Three Companies Wait For Vaccine Clearance, Ethical Committee Crucial
February 16th, 2021 at 5:34 pm
Three Companies Wait For Vaccine Clearance, Ethical Committee Crucial

by Nadeem Qadir in Dhaka

Three more companies are waiting to come to the market with their anti-COVID-19 vaccines to help boost prevention from the deadly bug in Bangladesh, which completed inoculating more than 100, 000 people since the launch the nationwide programme on 7 February, but are faced with delays, business sources said on Tuesday.

The sources said they have been waiting for months to get clearance from the Bangladesh Medical Research Council (BMRC) and it should be expedited to save more lives the country, where the virus is apparently under control with both low cases of new infections and deaths.

The BMRC has been tasked by the government to ensure only suitable vaccines are allowed into the country.

Dr. Syed Modassar Ali, the BMRC Chairman, told this correspondent in Tuesday “We are not rushing through to approve new vaccines as we had done during the emergency situation and it takes time to cross three stages.”

He said the maximum time is spent with the “Ethical Review Committee” and vaccine is a sensitive matter which needs caution to ensure safety of the people. “The Committe members are four eminent people and who raise relevant questions, which needs o be answered … thus it is taking time.”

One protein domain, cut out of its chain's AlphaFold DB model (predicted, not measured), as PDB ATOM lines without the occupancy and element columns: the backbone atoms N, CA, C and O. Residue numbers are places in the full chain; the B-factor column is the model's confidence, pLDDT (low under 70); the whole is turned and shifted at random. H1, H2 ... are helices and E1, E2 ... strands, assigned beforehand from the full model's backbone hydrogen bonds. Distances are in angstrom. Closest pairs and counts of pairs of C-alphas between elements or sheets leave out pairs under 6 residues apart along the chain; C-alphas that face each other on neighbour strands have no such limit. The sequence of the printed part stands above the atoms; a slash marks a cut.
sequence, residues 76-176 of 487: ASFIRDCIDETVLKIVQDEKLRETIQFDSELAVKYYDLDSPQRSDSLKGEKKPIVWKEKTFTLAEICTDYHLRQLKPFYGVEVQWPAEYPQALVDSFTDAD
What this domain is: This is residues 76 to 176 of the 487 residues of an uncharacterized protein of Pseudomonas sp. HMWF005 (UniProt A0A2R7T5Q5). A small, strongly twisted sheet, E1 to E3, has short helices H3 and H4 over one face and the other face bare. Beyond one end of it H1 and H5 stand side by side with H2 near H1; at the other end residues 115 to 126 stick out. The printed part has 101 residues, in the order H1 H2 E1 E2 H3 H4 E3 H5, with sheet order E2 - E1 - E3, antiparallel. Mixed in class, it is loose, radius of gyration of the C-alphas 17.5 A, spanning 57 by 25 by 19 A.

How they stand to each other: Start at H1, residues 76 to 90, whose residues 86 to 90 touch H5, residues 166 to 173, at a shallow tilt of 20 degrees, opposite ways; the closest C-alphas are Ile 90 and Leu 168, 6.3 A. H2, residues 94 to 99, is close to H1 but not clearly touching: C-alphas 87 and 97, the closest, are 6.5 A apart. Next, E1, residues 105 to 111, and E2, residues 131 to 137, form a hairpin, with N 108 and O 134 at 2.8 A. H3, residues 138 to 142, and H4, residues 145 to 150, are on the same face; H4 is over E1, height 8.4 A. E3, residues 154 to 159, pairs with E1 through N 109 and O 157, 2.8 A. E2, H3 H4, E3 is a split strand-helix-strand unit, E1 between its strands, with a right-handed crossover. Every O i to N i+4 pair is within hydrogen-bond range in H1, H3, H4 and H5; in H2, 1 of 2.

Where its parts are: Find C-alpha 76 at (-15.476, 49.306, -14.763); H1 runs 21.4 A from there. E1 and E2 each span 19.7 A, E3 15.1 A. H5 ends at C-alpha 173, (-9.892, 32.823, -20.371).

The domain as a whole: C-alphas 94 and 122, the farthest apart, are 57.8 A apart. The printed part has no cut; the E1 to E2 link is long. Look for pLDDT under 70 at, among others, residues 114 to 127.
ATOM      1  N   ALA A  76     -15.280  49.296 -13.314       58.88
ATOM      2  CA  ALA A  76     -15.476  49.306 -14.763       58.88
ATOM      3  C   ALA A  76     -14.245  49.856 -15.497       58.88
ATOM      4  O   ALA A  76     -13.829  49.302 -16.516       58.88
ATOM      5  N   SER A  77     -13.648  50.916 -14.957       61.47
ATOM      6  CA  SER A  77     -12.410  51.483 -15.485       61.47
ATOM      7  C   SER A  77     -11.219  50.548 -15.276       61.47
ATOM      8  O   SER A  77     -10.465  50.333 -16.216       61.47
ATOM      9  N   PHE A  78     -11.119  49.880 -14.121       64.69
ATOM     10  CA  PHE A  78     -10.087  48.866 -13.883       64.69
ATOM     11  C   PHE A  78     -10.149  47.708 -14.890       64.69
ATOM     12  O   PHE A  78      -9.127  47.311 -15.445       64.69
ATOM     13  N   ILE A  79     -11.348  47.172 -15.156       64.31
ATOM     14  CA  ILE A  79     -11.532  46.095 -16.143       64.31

“All concerned must understand that we have a procedure to follow before giving the ethical certificate as we are dealing with human lives … so none can give a time-frame about when they will get the clearance,” said Dr. Ali.

Two Bangladeshi companies are waiting to get the Ethical Certificate for vaccines from China and India, while the third is Globe Biotech, which is so far the only Bangladeshi compnay seeking the crucial certificate to come to the market.

One importer of vaccine waiting for the permission told this correspondent that “the process should be expedited as tests have already proven success of similar vaccines,” adding that the earlier more people will be vaccinated, the safer will be Bangladesh.

The business sources hinted that they were upset as they had no idea when they will be able to come to the market or “what will be the eventual fate after a lengthy excercise to reach an agreement from the company producing the vaccine.”

He said “some indications must be communicated to them immediately.“

The campaign has been launched from 1,005 public health facilities across the country.

At the inauguration ceremony in the capital, the minister assured that the vaccine produced by Oxford-AstraZeneca of which Bangladesh has received 7 million doses, is safe. India’s Serum institute, the world’s largest vaccine manufacturer, is producing the jab under license.

More than 328,000 people have registered to get vaccinated, according to the Directorate General of Health Services.

Bangladesh has registered more than 537,770 coronavirus cases, including 8,200 related deaths. Over 3.7 million people have been tested.

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